Donald ENGELS, Classical Cats. The Rise and Fall of the Sacred Cat. London: Routledge, 1999.  Pp. 227.  ISBN 0-415-21251-0.

Review by Thomas Harrison

University of St. Andrews

Recent decades have seen the rise and rise within classical studies of a number of groups deemed marginal or ?other? in the ancient world women, slaves, or foreigners.  Now it is the time for the cat.  Classical Cats sets out to collect together all the scarce material on cats in the ancient world, ?so that the role of the cat in our civilisation may be better appreciated? (p. 3), and so as to redress the ?bias in our literary sources? (p. 94). 

Engels covers a vast range. Though the book?s heart is a series of chapters on Egypt, Greece, Rome and the early Middle Ages, he carries the story forward to the cat massacres of the high Middle Ages, and back some thirty million years to the evolution of the cat?s ?lynx-like ancestor, Proailurus of the Oligocene?.  His work is peppered not only with cute references to cats from all ages, and with some charming illustrations, but also with some pretty weighty detail on the varieties of cat (and rat), their population and their geographical distribution at different stages in history.  (At the time of writing, the ?blotched tabby is becoming increasingly dominant?, p. 86.)  But his research has also been performed closer to home: for the insights they have given him, he graciously acknowledges the help of generations of his family cats (Harvey, Katie, Daphne, and Zsa Zsa all of whose exploits enliven the endnotes).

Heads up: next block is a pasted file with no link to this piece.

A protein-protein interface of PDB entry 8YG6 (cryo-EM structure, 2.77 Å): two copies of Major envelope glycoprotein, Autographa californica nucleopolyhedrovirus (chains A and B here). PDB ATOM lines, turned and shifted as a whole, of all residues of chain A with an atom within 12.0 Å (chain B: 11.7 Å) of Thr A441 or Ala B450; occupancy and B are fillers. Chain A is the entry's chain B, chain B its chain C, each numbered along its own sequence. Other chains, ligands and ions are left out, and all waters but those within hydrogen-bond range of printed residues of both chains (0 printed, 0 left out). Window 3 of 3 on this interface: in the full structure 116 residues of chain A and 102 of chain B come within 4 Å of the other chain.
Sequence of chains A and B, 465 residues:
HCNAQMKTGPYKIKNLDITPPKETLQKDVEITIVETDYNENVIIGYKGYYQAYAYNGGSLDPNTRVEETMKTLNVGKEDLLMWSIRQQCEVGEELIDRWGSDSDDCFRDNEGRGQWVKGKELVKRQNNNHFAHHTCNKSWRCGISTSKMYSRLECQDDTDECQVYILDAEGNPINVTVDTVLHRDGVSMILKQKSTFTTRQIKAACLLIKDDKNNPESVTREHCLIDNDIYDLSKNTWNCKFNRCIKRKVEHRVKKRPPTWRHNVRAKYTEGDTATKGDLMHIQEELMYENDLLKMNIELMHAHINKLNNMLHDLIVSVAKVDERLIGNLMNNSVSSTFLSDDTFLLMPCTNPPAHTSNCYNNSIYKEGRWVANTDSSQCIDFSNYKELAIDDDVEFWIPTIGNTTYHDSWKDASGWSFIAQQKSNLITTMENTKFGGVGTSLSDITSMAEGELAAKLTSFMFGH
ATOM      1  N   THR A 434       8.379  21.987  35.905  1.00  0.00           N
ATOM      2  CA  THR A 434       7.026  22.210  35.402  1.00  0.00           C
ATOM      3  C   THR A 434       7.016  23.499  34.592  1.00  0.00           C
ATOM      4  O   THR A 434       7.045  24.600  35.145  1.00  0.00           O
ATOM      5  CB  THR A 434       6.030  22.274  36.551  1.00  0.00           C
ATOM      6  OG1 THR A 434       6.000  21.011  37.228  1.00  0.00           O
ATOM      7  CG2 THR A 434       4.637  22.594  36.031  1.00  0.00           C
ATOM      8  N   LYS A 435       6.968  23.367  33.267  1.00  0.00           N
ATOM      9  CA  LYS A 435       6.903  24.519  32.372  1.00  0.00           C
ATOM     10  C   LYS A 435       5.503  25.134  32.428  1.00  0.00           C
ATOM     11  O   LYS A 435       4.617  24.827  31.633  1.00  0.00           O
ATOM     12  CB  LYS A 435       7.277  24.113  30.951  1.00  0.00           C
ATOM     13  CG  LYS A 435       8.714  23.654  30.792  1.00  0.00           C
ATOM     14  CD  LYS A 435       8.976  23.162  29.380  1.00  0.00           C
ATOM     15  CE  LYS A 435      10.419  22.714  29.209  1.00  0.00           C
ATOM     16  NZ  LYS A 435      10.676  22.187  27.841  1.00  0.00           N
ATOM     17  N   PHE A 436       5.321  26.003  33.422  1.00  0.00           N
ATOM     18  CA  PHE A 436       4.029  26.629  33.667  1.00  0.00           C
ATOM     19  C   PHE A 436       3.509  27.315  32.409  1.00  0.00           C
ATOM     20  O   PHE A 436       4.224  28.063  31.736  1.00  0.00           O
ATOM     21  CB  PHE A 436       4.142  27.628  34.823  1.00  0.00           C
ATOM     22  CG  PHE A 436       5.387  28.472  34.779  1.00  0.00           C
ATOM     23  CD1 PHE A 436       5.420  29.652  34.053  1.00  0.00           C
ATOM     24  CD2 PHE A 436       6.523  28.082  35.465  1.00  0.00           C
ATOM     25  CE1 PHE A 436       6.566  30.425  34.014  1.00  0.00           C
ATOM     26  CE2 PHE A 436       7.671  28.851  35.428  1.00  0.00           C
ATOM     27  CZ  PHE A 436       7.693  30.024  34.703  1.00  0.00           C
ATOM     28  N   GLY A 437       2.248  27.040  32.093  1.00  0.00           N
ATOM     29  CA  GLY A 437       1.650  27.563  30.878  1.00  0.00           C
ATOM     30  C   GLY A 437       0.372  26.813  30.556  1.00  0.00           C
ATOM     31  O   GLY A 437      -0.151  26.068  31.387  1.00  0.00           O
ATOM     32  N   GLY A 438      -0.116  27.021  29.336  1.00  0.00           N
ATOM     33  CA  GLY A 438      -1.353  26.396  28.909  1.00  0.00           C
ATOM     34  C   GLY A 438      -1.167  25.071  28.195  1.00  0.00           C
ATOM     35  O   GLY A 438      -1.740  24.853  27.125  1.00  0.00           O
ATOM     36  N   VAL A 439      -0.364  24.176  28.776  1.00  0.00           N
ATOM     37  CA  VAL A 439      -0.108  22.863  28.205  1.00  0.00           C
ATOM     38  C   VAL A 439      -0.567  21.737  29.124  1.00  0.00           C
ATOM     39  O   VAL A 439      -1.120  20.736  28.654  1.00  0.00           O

Classical Cats is full of interesting facts.  Did you know that even the well-fed house cat kills on average 14 small animals a year, compared to a figure of 1,100 (or 3 a day) for feral cats (pp. 1-2)?  (With 5 million house cats in England alone, we are still talking a lot of dead rodents.)  Did you know that ?the most fecund female cat ever recorded produced some 420 offspring, and the largest litter ever produced was thirteen? (p. 8)?  Or that in some North American states (California is one) the ferret is prohibited as a pet (because of the threat that it represents to children and wildlife, p. 66 and p. 197 n. 33)?  Unfortunately, however, Engels is in earnest.  The real contribution of the cat is not as our ?familiar hearthside companion and ? mischievous playmate?, but as the ?bulwark of Western societies? defence against the rodents and their diseases? (p. 1).